First, we need to find, attract, develop and retain talent that relishes the scale challenge. Finding people who have been part of growing and large organisations, most of which are found outside of social enterprises, is a clear priority. If we are to attract the brightest and best to do this, we do need to celebrate growth and scale, not just the start-up of organisations, and share out the glory currently lavished on solo entrepreneurs.
Second, as a movement we need to find a sense of collective purpose. Some of the movements that shaped social progress in Victorian times (an age with startling similarities to the times we are living through now) were the Quakers and the Salvation Army. If you take the religion out of the equation, we could do with some of the fervour that they were infected with. As modern observers, these institutions can seem incredibly moralistic. But maybe their moralistic (and often religious) enthusiasm is something we can learn from, in the way that it can bind communities together and galvanise support and action across large numbers of communities. The Salvation Army, for example, operates in well over 100 countries. For all its antiquated-seeming marching bands, teetotal approach and military language, that is an impressive reach. No doubt it has its critics and its approach and religion will not be for everyone, but the impact it has around the world cannot not be overlooked.
"Let’s make sure that in the 2010s and 2020s everyone realises that, if you want to be someone who works towards something that matters, social enterprise is the place for you"
Social enterprise intermediaries like ours have a role in helping to knit together a movement of people and organisations around the greater purpose of societal progress. We have the opportunity and responsibility to ensure that the social enterprise movement adds up to more than the sum of its parts.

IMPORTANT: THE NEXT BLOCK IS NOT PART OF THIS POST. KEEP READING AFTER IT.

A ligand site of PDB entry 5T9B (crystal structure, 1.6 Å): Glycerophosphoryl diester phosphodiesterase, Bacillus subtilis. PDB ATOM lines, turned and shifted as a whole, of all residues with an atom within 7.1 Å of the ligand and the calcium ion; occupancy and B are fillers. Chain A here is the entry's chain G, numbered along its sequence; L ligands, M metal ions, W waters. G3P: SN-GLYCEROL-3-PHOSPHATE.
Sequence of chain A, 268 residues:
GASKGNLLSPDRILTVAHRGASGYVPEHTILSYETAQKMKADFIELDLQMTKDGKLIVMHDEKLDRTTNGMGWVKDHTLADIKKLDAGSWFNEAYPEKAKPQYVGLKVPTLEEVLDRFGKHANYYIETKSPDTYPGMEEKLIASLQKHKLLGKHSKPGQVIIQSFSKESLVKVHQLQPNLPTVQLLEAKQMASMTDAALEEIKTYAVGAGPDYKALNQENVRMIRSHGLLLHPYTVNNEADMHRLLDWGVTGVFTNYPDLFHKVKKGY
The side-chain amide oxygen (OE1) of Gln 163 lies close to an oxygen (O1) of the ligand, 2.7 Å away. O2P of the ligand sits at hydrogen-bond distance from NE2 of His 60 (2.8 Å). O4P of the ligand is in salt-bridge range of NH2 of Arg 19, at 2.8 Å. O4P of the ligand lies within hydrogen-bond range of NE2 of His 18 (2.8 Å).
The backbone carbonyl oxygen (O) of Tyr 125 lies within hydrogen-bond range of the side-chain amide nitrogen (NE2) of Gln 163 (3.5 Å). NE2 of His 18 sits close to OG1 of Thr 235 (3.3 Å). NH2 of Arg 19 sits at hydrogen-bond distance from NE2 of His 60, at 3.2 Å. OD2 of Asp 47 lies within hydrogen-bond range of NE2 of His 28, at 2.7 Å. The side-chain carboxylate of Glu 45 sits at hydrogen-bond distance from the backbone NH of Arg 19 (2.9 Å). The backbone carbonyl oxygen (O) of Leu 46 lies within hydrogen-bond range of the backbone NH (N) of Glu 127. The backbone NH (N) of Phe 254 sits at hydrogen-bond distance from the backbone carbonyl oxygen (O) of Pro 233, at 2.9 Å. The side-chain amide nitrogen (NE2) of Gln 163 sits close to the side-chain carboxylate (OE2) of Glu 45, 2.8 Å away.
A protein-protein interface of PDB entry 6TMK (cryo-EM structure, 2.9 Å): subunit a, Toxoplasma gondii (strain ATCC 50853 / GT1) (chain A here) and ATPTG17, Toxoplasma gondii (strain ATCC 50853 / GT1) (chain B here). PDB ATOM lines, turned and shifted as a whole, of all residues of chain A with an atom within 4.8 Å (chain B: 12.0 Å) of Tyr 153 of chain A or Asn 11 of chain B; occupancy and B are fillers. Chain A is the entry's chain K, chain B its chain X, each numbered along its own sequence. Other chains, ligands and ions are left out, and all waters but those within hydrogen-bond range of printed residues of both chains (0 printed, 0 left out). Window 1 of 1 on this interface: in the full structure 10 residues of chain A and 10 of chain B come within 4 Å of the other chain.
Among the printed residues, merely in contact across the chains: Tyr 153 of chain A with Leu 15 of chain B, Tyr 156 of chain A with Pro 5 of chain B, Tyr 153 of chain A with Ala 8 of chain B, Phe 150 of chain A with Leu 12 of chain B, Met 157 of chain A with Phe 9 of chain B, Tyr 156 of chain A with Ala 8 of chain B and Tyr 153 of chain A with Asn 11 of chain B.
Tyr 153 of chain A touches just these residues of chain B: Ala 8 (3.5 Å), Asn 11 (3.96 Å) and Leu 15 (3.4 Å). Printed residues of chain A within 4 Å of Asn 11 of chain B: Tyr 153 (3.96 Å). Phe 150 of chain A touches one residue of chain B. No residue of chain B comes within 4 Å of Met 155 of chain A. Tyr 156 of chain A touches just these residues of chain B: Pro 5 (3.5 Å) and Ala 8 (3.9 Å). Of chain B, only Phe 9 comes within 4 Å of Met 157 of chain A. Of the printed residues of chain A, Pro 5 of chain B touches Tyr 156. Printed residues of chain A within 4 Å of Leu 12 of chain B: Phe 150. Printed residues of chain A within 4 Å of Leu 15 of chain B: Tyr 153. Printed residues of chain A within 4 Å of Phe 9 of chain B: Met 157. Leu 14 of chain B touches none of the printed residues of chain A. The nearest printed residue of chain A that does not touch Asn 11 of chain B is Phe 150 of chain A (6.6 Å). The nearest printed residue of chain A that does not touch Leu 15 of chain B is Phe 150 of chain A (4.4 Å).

To attract the best people we need to be more certain about what social objectives we stand for and, even the moral fervour we harness. It will require greater care in how we talk about social enterprise and different parts of the movement will need to articulate their purpose in clearer and simpler terms. Like any marketer will tell you, the clearer and more specific we can be, the more we will broaden our appeal.
In the Victorian era, everyone who wanted to be anyone became an engineer – that is where innovation was happening; in the 1980s and 1990s everyone who wanted to be anyone became an investment banker – that is where creativity (for good or ill) was being rewarded. Let’s make sure that in the 2010s and 2020s everyone realises that, if you want to be someone who works towards something that matters, social enterprise is the place for you.
Tom Rippin, CEO of On Purpose, is one of 16 CEOs chosen to talk about the future of social enterprise by The Talent Project, supported by the Global Social Entrepreneurship Network (GSEN), an organisation founded by UnLtd, and supported by BMW Foundation Herbert Quandt.
Want to understand the basics? Try Why The Future Belongs To Social Enterprise.